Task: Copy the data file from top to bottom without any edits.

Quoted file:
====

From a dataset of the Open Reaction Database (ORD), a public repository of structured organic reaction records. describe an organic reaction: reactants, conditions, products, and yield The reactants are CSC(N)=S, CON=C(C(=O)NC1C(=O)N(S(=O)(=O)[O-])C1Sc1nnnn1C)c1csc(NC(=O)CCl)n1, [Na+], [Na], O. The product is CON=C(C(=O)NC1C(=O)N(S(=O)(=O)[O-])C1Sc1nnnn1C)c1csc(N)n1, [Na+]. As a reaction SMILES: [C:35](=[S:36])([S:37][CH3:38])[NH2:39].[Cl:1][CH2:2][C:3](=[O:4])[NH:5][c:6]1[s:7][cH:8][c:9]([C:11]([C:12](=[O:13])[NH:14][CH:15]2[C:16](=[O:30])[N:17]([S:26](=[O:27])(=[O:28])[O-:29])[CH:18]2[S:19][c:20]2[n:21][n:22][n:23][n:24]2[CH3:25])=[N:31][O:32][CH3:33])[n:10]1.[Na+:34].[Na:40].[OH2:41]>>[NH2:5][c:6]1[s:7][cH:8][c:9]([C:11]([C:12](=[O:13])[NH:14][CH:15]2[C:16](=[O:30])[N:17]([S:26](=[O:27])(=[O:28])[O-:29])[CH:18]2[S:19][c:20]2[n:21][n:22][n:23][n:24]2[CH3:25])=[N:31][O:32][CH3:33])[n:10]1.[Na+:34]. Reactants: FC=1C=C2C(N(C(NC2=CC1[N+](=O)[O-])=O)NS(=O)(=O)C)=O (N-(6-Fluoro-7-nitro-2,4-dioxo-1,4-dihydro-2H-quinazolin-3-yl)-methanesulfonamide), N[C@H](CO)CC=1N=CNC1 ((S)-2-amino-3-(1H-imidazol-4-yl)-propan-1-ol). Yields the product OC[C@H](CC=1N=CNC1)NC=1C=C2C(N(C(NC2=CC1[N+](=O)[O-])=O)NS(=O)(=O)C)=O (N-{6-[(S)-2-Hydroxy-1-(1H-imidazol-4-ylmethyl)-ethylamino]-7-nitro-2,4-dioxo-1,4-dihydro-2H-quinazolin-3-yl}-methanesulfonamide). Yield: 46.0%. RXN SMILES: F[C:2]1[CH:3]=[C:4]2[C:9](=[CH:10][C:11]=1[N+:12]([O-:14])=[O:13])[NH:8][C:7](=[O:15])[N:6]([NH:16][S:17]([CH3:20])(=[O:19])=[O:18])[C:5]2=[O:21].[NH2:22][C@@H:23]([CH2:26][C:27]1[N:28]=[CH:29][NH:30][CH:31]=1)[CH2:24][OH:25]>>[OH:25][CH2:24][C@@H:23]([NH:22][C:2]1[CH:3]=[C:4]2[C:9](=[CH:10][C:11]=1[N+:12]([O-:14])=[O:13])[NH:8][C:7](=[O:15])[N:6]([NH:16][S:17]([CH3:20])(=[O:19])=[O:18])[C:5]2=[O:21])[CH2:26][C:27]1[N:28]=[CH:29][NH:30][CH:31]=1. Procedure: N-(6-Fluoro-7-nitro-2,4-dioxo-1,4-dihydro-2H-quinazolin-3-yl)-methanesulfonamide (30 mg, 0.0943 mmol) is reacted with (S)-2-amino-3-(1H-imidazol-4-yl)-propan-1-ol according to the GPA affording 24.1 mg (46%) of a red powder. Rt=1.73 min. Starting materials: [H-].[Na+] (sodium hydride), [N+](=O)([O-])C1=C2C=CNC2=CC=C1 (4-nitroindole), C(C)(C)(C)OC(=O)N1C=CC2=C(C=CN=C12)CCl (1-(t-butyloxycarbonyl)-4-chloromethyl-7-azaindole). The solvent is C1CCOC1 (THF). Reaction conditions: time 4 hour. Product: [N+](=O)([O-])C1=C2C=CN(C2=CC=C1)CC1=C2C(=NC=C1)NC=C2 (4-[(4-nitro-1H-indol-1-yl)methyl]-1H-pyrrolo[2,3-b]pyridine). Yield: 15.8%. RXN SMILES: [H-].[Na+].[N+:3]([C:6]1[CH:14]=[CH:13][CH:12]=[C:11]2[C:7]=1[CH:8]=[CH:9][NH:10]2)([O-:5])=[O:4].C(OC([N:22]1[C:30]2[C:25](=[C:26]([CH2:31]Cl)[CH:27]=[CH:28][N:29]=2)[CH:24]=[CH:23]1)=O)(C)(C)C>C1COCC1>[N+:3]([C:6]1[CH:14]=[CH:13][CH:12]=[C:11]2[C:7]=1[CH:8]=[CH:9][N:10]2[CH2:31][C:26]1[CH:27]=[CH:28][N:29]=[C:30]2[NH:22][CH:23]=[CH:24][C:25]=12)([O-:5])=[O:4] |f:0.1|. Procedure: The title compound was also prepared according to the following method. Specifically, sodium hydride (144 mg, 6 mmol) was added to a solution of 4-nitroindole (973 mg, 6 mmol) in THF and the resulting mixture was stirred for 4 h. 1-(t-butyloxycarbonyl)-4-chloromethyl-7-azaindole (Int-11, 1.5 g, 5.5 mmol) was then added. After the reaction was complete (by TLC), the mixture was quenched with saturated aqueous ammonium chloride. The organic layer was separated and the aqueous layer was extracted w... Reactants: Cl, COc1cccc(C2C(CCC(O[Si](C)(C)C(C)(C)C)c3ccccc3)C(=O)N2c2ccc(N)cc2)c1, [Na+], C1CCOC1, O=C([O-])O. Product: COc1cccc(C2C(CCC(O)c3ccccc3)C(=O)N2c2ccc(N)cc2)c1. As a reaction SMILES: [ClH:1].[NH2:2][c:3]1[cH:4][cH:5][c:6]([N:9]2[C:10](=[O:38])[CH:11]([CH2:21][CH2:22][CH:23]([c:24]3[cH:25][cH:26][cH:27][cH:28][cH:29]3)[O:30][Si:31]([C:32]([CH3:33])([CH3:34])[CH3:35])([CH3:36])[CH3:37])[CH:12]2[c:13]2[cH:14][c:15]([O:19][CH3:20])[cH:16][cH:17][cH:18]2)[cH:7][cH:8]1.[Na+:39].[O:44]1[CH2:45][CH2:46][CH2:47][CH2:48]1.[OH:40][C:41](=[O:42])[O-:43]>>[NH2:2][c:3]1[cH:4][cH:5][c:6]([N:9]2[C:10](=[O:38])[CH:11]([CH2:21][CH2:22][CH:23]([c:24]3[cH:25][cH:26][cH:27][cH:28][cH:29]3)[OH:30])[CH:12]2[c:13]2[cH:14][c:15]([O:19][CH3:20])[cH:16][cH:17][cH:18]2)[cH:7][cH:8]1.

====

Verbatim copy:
From a dataset of the Open Reaction Database (ORD), a public repository of structured organic reaction records. describe an organic reaction: reactants, conditions, products, and yield The reactants are CSC(N)=S, CON=C(C(=O)NC1C(=O)N(S(=O)(=O)[O-])C1Sc1nnnn1C)c1csc(NC(=O)CCl)n1, [Na+], [Na], O. The product is CON=C(C(=O)NC1C(=O)N(S(=O)(=O)[O-])C1Sc1nnnn1C)c1csc(N)n1, [Na+]. As a reaction SMILES: [C:35](=[S:36])([S:37][CH3:38])[NH2:39].[Cl:1][CH2:2][C:3](=[O:4])[NH:5][c:6]1[s:7][cH:8][c:9]([C:11]([C:12](=[O:13])[NH:14][CH:15]2[C:16](=[O:30])[N:17]([S:26](=[O:27])(=[O:28])[O-:29])[CH:18]2[S:19][c:20]2[n:21][n:22][n:23][n:24]2[CH3:25])=[N:31][O:32][CH3:33])[n:10]1.[Na+:34].[Na:40].[OH2:41]>>[NH2:5][c:6]1[s:7][cH:8][c:9]([C:11]([C:12](=[O:13])[NH:14][CH:15]2[C:16](=[O:30])[N:17]([S:26](=[O:27])(=[O:28])[O-:29])[CH:18]2[S:19][c:20]2[n:21][n:22][n:23][n:24]2[CH3:25])=[N:31][O:32][CH3:33])[n:10]1.[Na+:34]. Reactants: FC=1C=C2C(N(C(NC2=CC1[N+](=O)[O-])=O)NS(=O)(=O)C)=O (N-(6-Fluoro-7-nitro-2,4-dioxo-1,4-dihydro-2H-quinazolin-3-yl)-methanesulfonamide), N[C@H](CO)CC=1N=CNC1 ((S)-2-amino-3-(1H-imidazol-4-yl)-propan-1-ol). Yields the product OC[C@H](CC=1N=CNC1)NC=1C=C2C(N(C(NC2=CC1[N+](=O)[O-])=O)NS(=O)(=O)C)=O (N-{6-[(S)-2-Hydroxy-1-(1H-imidazol-4-ylmethyl)-ethylamino]-7-nitro-2,4-dioxo-1,4-dihydro-2H-quinazolin-3-yl}-methanesulfonamide). Yield: 46.0%. RXN SMILES: F[C:2]1[CH:3]=[C:4]2[C:9](=[CH:10][C:11]=1[N+:12]([O-:14])=[O:13])[NH:8][C:7](=[O:15])[N:6]([NH:16][S:17]([CH3:20])(=[O:19])=[O:18])[C:5]2=[O:21].[NH2:22][C@@H:23]([CH2:26][C:27]1[N:28]=[CH:29][NH:30][CH:31]=1)[CH2:24][OH:25]>>[OH:25][CH2:24][C@@H:23]([NH:22][C:2]1[CH:3]=[C:4]2[C:9](=[CH:10][C:11]=1[N+:12]([O-:14])=[O:13])[NH:8][C:7](=[O:15])[N:6]([NH:16][S:17]([CH3:20])(=[O:19])=[O:18])[C:5]2=[O:21])[CH2:26][C:27]1[N:28]=[CH:29][NH:30][CH:31]=1. Procedure: N-(6-Fluoro-7-nitro-2,4-dioxo-1,4-dihydro-2H-quinazolin-3-yl)-methanesulfonamide (30 mg, 0.0943 mmol) is reacted with (S)-2-amino-3-(1H-imidazol-4-yl)-propan-1-ol according to the GPA affording 24.1 mg (46%) of a red powder. Rt=1.73 min. Starting materials: [H-].[Na+] (sodium hydride), [N+](=O)([O-])C1=C2C=CNC2=CC=C1 (4-nitroindole), C(C)(C)(C)OC(=O)N1C=CC2=C(C=CN=C12)CCl (1-(t-butyloxycarbonyl)-4-chloromethyl-7-azaindole). The solvent is C1CCOC1 (THF). Reaction conditions: time 4 hour. Product: [N+](=O)([O-])C1=C2C=CN(C2=CC=C1)CC1=C2C(=NC=C1)NC=C2 (4-[(4-nitro-1H-indol-1-yl)methyl]-1H-pyrrolo[2,3-b]pyridine). Yield: 15.8%. RXN SMILES: [H-].[Na+].[N+:3]([C:6]1[CH:14]=[CH:13][CH:12]=[C:11]2[C:7]=1[CH:8]=[CH:9][NH:10]2)([O-:5])=[O:4].C(OC([N:22]1[C:30]2[C:25](=[C:26]([CH2:31]Cl)[CH:27]=[CH:28][N:29]=2)[CH:24]=[CH:23]1)=O)(C)(C)C>C1COCC1>[N+:3]([C:6]1[CH:14]=[CH:13][CH:12]=[C:11]2[C:7]=1[CH:8]=[CH:9][N:10]2[CH2:31][C:26]1[CH:27]=[CH:28][N:29]=[C:30]2[NH:22][CH:23]=[CH:24][C:25]=12)([O-:5])=[O:4] |f:0.1|. Procedure: The title compound was also prepared according to the following method. Specifically, sodium hydride (144 mg, 6 mmol) was added to a solution of 4-nitroindole (973 mg, 6 mmol) in THF and the resulting mixture was stirred for 4 h. 1-(t-butyloxycarbonyl)-4-chloromethyl-7-azaindole (Int-11, 1.5 g, 5.5 mmol) was then added. After the reaction was complete (by TLC), the mixture was quenched with saturated aqueous ammonium chloride. The organic layer was separated and the aqueous layer was extracted w... Reactants: Cl, COc1cccc(C2C(CCC(O[Si](C)(C)C(C)(C)C)c3ccccc3)C(=O)N2c2ccc(N)cc2)c1, [Na+], C1CCOC1, O=C([O-])O. Product: COc1cccc(C2C(CCC(O)c3ccccc3)C(=O)N2c2ccc(N)cc2)c1. As a reaction SMILES: [ClH:1].[NH2:2][c:3]1[cH:4][cH:5][c:6]([N:9]2[C:10](=[O:38])[CH:11]([CH2:21][CH2:22][CH:23]([c:24]3[cH:25][cH:26][cH:27][cH:28][cH:29]3)[O:30][Si:31]([C:32]([CH3:33])([CH3:34])[CH3:35])([CH3:36])[CH3:37])[CH:12]2[c:13]2[cH:14][c:15]([O:19][CH3:20])[cH:16][cH:17][cH:18]2)[cH:7][cH:8]1.[Na+:39].[O:44]1[CH2:45][CH2:46][CH2:47][CH2:48]1.[OH:40][C:41](=[O:42])[O-:43]>>[NH2:2][c:3]1[cH:4][cH:5][c:6]([N:9]2[C:10](=[O:38])[CH:11]([CH2:21][CH2:22][CH:23]([c:24]3[cH:25][cH:26][cH:27][cH:28][cH:29]3)[OH:30])[CH:12]2[c:13]2[cH:14][c:15]([O:19][CH3:20])[cH:16][cH:17][cH:18]2)[cH:7][cH:8]1.